Tate Britain has announced that over the coming months it will be working on a complete rehang of their free displays, which is to be unveiled in May 2023. The new display will feature over 800 works by more than 350 artists, with a focus on female artists and works acquired since the millennium.
Many works by women artists from the seventeenth to the nineteenth centuries will be on display, some of which have never been on view before. This includes a full-length portrait by Joan Carlile (c.1600-1679), credited with being the first female professional oil painter. The Tate acquired the portrait in 2016. Another recent acquisition is a group of 29 watercolours by Emily Sargent (1857-1936), sister of the famous artist John Singer Sargent. The watercolours were made on Emily’s travels to North Africa and were uncovered in a large trunk by a family member in 1998. Just last year the Tate purchased Marianne Stokes’s A Fisher Girl’s Light (1899), which will also be on view. Stokes is considered to be one of the leading Victorian female artists.
These new acquisitions represent the Tate’s recent efforts to diversify their permanent collection. Polly Staple, Tate’s Director of Collection, British Art, said that, “Tate Britain’s new displays will embody our commitment to expanding the canon and diversifying British art history. In recent years we have brought so many incredible works into Tate’s collection and visitors will be able to see these new acquisitions hung alongside more familiar and much-loved classics.”
The Tate has also taken considerable steps to demonstrate greater gender equality in their new commissions and contemporary art displays. In their press release, they announced that “women artists will be better represented than ever before. Half the contemporary artists on display will be women, from Bridget Riley and Tracey Emin to Kudzanai-Violet Hwami and Lydia Ourahmane.” Andrea Schlieker, Director of Exhibitions and Displays, said, “this will be a wonderful moment for Tate Britain and a great chance for us to showcase British artistic talent. Working with innovative contemporary artists, we can offer a new lens through which to see the art of the past and provide inspiration to future generations.” Works by the current young generation of female artists that will be on display include a kaleidoscope canvas by Rachel Jones (b. 1991) and a series of photographs focusing on twenty-first century British life by Rene Matić (b. 1997). Contemporary artists will also be creating and installing works outside of traditional gallery spaces. There will be two climbable concreate sculptures by Sarah Lucas (b. 1962) outside and a ceiling painting by France-Lise McGurn (b. 1983) in the Djanogly Café.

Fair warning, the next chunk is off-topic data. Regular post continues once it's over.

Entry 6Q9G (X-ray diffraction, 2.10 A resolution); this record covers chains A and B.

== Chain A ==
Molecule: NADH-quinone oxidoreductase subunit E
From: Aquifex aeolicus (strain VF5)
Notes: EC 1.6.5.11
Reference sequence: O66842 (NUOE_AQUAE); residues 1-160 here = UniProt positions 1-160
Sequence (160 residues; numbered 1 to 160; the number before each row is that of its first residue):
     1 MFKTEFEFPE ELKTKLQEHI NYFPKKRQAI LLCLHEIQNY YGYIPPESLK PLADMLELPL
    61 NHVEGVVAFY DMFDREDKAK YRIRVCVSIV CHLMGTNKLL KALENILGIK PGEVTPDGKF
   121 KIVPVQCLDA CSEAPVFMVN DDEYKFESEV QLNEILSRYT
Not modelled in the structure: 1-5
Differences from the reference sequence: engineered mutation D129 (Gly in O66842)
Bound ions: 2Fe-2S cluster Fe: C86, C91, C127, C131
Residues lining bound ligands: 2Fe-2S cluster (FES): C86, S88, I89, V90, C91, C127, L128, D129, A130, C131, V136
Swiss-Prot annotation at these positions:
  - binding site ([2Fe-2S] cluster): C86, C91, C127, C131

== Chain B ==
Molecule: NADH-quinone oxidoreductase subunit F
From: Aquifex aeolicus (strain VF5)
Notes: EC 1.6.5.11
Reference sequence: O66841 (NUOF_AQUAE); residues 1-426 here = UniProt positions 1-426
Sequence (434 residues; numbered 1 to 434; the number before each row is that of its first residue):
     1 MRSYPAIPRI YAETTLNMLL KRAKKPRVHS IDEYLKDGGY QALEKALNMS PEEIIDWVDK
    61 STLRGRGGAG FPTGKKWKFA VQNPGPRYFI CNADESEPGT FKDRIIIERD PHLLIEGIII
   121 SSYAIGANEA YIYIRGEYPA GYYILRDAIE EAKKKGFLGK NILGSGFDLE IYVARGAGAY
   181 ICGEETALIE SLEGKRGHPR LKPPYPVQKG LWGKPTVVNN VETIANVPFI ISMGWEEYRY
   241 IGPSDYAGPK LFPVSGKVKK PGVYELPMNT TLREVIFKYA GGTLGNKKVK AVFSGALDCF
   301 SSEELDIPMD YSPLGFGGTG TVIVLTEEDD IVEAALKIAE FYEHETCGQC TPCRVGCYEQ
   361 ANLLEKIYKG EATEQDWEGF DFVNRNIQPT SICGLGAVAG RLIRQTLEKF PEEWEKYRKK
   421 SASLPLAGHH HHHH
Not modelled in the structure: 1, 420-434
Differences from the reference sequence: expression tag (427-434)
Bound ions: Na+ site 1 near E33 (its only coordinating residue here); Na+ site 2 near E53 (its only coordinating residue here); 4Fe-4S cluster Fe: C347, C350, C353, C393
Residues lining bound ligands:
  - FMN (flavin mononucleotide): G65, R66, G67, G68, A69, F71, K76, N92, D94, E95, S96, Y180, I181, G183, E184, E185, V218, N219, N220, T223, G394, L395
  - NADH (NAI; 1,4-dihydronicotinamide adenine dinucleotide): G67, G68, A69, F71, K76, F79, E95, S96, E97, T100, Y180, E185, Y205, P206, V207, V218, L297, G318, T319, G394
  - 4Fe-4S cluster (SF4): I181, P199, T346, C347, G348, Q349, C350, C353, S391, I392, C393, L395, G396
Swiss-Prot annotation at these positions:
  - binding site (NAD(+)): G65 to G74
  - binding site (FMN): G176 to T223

But old favourites will still be on view and the Tate are making it clear that the iconic artworks well-known to the public can still be found, including John Everett Millais’s Ophelia, David Hockney’s A Bigger Splash, and Chris Ofili’s No Woman, No Cry. Over 100 works by J.M.W. Turner will be displayed, and there will still be rooms devoted to key figures such as William Blake, John Constable and Henry Moore. Alex Farquharson, director of Tate Britain, has said that the new displays “will celebrate the very best of British art and show how it speaks to us, challenges us, and inspires us.” Work is well underway for the rehang now and further details will be announced in May.